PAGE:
On today’s show, we talk about farming and the economy with Annie Ropeik, reporter for Indiana Public Broadcasting.
She likes reporting on stories about business and the economy because, as she puts it, those stories tend to have numbers behind them and it’s harder for numbers to lie. But she’s becoming more interested in issues that don’t always come with data, like how do our feelings about the food we eat impact farmers?
I spoke with her in the fall of 2016 after she attended the National Press Foundation “Future Of Food And Agriculture” in St. Louis. She heard presentations from scientists, policy makers, lobbyists and farmers. They visited local farms and they visited Monsanto’s headquarters. She was free to ask any question she wanted with her recording running — even the most basic of questions, like how does corn grow?
Now when I look at a corn plant I will know that the tassels on top are the male part that have the pollen on them. When it’s time to grow the corn, the pollen drifts off of the tassels onto the silk, which is attached to the kernels. And the kernels are on the ear of corn, which is the female part, and when they’re pollinated, the kernels grow. That’s how you get corn. Who knew!
The conference was sponsored by Monsanto and National Pork Board, but she says every presenter had an agenda. “Whether they’re touting the benefits of organic food or the benefits of GMOs, it’s because they’re going to turn a profit on those things,” she says.
It’s with genetically modified foods that Ropeik’s love of data conflicts with the sorts of conversations she’s hearing in the general public.
You can talk about GMOs, but then you want to talk about why people care so much about what they think of as GMOs, and why we’re responding to it the way that we are. I think just generally I’m really interested in why consumers decide that things are good to eat, and how those demands affect farmers’ bottom lines.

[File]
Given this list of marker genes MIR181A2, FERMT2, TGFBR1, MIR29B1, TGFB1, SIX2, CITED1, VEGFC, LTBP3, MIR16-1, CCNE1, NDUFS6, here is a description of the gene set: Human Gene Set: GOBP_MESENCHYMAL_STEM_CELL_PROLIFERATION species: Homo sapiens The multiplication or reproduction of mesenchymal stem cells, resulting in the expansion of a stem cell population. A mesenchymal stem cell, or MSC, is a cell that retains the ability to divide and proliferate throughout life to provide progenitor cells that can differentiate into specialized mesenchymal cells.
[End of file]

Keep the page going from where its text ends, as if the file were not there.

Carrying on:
More: Read Annie Ropeik’s latest story. A federal judge says a farm labor recruiter must pay $56,631 in back wages to a group of visa workers who came from Mexico to Indiana in 2014.
Stories On This Episode
The USDA expects payments from government safety net programs to reach $12.9 billion for 2016, an increase of nearly 20 percent over the previous year.
When Cheryl Johnson visits school cafeterias, she sees kids eating more fruits and vegetables, but the amount of food thrown away has not increased.
Garden burgers are a great way to use up lonely veggies in the crisper. Add all types of stuff to these from corn kernels to sautéed zucchini or eggplant.
This versatile condiment goes well on just about anything, from a burger to a salad.
Tom Vilsack announced that his first job outside the Cabinet will be heading up a dairy industry trade group that pushes for access to foreign markets.
Check-off programs pool money from organic food producers and handlers, and distribute the funds for organic food promotion, education, and research.
GOP leaders have announced their intentions to roll back the Endangered Species Act, saying, "it has never been used for the rehabilitation of species."